O’Malley: Sent a medium volume of email. Initial email did not contain an unsubscribe link, but subsequent ones did. Campaign now suspended.

Pataki. Congratulations to the Pataki campaign who were the only ones to use genuine double opt in subscriptions. Unfortunately the campaign was suspended shortly thereafter, so we only ever received the confirmation email.

Paul: Sent by far the highest volume of emails, averaging over two a day, covering a range of political and personal subjects. Our favorite was the one where he compared Trump to Gollum from the Lord of the Rings movies, and himself to Aragorn:
I bet he never read the books
Tolkien purists will be aware that Gollum was a hobbit and not a man, and he did not want to rule Mordor, he just wanted the ring back, but let’s not let that get in the way of Andy Serkis starring in “Trump! The Movie!” The Paul campaign was suspended after the Iowa Caucuses. The gates to Mordor are now wide open.

Rubio: Sent a high level of emails, averaging more than one per day. All emails had unsubscribe links. There was also an option to receive fewer emails.

Sanders: Sent a high level of emails, averaging more than one per day. All emails had unsubscribe links. There was also an option to receive fewer emails. Did not respond immediately to the sign up request.

Santorum: Sent a low level of emails, averaging about three per week. Like Christie, Santorum had what appeared to be a double opt in link in the initial email, but not clicking on the link labeled “Click here to activate your account” resulted in only one less email being received. Did not respond immediately to the sign up request. Campaign now suspended.

Trump: Sent a low level of emails, just over two a week. Initial email did not contain an unsubscribe link, but subsequent ones did. Unlike the other candidates, Trump is financing his own campaign, so he does not have to send out as many emails begging for money as the others.

The ability to run an email campaign does not necessarily translate into the ability to run the executive branch of the US government. However, a disorganized or disrespectful campaign reflects badly on the candidate. We understand how much the campaigns believe in their message and the importance of getting it out, but it is equally important to respect their supporters, and prevent accidental or malicious sign ups. At minimum we would suggest that campaigns use double opt in, include an unsubscribe link in every message, and if they feel obliged to send more than five emails a week to allow the user an option to receive fewer messages. For more information on best practices for mailers see the M3AAWG Sender Best Common Practices [PDF] document.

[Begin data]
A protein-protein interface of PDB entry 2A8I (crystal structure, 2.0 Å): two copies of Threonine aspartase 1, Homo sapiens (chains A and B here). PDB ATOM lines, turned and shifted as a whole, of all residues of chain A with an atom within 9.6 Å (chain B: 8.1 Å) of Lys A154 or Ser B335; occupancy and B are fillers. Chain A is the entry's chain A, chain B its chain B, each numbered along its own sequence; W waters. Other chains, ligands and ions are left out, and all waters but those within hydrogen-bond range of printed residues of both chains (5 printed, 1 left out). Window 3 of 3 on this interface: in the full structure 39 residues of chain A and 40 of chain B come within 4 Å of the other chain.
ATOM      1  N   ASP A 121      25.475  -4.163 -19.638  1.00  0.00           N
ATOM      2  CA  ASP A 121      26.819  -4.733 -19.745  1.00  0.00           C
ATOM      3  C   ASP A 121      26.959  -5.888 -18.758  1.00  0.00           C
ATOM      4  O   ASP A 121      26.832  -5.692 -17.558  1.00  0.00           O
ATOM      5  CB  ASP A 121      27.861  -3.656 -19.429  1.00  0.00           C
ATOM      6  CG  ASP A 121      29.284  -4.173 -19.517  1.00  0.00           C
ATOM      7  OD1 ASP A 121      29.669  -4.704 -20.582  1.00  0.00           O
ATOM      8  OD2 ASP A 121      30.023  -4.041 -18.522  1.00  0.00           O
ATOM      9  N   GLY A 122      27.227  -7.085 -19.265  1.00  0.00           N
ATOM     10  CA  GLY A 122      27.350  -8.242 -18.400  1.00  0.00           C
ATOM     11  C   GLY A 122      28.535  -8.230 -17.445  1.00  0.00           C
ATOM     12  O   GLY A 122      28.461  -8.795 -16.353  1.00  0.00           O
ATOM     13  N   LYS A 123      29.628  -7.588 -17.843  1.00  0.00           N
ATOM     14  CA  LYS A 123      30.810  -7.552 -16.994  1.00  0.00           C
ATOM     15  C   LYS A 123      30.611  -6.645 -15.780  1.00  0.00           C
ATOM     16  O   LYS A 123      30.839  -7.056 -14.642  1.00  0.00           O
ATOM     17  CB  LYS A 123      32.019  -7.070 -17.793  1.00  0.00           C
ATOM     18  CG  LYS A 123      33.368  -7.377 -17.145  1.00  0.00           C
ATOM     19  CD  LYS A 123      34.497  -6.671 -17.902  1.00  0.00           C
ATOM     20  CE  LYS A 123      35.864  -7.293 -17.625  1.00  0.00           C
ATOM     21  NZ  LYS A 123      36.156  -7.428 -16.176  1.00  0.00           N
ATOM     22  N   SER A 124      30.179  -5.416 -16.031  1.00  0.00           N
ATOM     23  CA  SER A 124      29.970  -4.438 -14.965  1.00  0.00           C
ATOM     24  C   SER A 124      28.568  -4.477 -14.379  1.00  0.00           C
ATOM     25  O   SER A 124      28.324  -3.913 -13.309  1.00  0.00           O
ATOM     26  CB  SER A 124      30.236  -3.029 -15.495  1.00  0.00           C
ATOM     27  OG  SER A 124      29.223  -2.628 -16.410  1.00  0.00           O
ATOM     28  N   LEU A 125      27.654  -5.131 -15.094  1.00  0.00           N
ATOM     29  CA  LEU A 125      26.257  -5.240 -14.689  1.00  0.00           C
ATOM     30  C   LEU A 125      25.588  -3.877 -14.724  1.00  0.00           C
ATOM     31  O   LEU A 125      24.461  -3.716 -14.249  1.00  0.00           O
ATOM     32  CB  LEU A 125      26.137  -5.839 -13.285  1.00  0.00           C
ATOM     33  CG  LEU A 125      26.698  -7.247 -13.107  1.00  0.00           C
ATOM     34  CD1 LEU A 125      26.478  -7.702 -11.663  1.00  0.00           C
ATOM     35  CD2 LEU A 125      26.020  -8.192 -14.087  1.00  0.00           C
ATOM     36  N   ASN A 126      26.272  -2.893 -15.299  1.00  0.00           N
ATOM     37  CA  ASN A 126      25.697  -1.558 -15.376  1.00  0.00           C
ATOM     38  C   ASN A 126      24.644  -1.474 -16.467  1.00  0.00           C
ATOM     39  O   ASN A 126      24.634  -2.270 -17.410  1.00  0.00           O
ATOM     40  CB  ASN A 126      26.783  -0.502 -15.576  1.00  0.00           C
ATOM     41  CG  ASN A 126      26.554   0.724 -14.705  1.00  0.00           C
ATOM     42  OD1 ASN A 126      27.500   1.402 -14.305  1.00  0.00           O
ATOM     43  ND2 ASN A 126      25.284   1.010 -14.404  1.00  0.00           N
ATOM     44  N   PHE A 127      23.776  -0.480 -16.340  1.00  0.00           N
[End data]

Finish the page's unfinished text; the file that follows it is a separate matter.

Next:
How we scored the campaigns
We signed up for each campaign with a different email address in mid November, and monitored the results in each mailbox until just after the Iowa Caucuses. One engineer examined the responses and noted all the bad mailing practices that were found in them. This list of bad practices was shared with five other engineers who were asked to assign penalty point to each one. They did not know which campaign(s) were responsible for which practice, to avoid bias. The penalty scores were averaged, and the results were as follows:

Bad Practice Points
1) Not using double opt in 36
2) Having a confirmation link on the initial email, but continuing to send emails if it is not clicked 45
3) Not collecting first name but then beginning emails with “Dear N/A” 14
4) Not having an unsubscribe link on the initial contact email 35
5) Taking more than an hour to send an initial response to sign up 4.4
Frequency
6.1) Not sending any emails at all 4.2
6.2) Sending only one email, but no follow up emails 4.8
6.3) Sending less than one email per week -2
6.4) Sending more than 5 emails per week 13
6.5) Sending more than 10 emails per week 32
7) Unsubscribe link in initial response email, but not in any subsequent emails. 48

Note that our team felt that sending less than one email per week was a positive thing, and actually subtracted penalty points for that! Candidates were not penalized for sending high volumes of email if they provided a link to request fewer messages.

Of course these rating are subjective, but we did our best to eliminate individual or political bias.

We added up the penalty points for each campaign, and graded them as follows

0-20 A
20-40 B
40-60 C
60-80 D
80-100 E
No Emails Incomplete

Here are the results, with scores

Campaign Points Grade
Huckabee 4.2 Incomplete
Jindal 4.2 Incomplete
Pataki 4.8 A
Fiorina 36.0 B
Rubio 36.0 B
Trump 36.0 B
Sanders 40.4 C
Christie 45.0 C
Santorum 49.4 C
Bush 50.0 C
Clinton 71.0 D
Kasich 71.0 D
O’Malley 71.0 D
Paul 72.4 D
Graham 75.8 D
Carson 82.0 F
Cruz 84.0 F

We note that Sanders missed out on getting the next grade up by a mere 0.4 points, but that should be a familiar feeling for him after Iowa.